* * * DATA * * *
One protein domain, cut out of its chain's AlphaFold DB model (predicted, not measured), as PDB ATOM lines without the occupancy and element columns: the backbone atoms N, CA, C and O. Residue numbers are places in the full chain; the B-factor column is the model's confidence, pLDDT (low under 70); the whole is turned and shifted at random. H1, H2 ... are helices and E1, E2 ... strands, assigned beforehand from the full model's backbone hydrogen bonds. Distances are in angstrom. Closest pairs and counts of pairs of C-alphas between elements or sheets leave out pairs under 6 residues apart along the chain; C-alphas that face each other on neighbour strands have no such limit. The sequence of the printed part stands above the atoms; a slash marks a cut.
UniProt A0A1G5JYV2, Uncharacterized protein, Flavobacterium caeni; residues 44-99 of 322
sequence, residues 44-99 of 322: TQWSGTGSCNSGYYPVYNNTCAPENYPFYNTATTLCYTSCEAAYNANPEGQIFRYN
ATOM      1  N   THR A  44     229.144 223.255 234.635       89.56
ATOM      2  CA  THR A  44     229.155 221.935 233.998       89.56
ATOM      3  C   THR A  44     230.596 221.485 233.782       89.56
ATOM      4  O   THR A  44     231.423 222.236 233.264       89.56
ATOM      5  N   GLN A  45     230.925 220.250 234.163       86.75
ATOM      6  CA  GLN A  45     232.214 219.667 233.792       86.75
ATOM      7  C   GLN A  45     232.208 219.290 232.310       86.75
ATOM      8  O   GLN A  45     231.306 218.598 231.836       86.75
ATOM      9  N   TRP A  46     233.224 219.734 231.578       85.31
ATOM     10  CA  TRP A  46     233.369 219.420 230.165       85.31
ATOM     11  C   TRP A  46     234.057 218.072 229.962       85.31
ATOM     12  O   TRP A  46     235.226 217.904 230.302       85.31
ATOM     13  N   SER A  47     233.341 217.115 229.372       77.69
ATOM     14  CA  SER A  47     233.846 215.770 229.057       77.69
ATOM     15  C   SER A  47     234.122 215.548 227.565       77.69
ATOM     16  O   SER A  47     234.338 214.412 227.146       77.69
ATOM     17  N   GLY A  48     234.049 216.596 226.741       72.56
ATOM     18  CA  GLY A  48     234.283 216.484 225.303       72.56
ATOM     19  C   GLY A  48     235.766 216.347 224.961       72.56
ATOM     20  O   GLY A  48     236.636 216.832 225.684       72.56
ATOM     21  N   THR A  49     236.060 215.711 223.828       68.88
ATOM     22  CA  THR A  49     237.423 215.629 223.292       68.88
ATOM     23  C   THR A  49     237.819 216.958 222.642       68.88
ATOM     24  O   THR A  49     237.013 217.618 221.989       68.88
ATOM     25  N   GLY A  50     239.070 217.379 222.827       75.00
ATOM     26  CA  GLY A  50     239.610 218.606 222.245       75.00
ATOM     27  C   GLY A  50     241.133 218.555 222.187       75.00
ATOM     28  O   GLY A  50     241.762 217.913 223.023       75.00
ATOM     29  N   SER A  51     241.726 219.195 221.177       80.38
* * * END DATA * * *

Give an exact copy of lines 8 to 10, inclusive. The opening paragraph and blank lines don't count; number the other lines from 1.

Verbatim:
ATOM      6  CA  GLN A  45     232.214 219.667 233.792       86.75
ATOM      7  C   GLN A  45     232.208 219.290 232.310       86.75
ATOM      8  O   GLN A  45     231.306 218.598 231.836       86.75